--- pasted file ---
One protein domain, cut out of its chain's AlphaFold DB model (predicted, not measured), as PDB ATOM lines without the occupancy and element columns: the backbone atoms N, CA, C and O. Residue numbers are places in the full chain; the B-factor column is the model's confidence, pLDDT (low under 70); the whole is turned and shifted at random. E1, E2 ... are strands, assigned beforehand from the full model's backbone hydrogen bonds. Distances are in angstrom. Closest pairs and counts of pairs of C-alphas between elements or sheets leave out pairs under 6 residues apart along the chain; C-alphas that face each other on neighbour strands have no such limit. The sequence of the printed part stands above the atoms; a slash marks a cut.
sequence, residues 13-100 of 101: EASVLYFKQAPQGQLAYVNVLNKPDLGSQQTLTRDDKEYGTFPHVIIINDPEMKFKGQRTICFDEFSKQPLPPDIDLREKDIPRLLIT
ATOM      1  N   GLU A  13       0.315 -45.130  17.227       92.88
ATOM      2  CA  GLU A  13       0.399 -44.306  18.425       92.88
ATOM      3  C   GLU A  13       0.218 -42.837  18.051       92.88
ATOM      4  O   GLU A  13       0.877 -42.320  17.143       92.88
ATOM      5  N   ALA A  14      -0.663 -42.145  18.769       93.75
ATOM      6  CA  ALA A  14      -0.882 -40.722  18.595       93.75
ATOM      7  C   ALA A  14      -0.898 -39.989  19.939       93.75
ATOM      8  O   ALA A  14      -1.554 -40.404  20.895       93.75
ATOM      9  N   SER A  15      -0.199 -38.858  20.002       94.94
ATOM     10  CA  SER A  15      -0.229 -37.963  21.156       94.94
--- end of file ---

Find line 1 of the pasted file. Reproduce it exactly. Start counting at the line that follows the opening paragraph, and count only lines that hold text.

sequence, residues 13-100 of 101: EASVLYFKQAPQGQLAYVNVLNKPDLGSQQTLTRDDKEYGTFPHVIIINDPEMKFKGQRTICFDEFSKQPLPPDIDLREKDIPRLLIT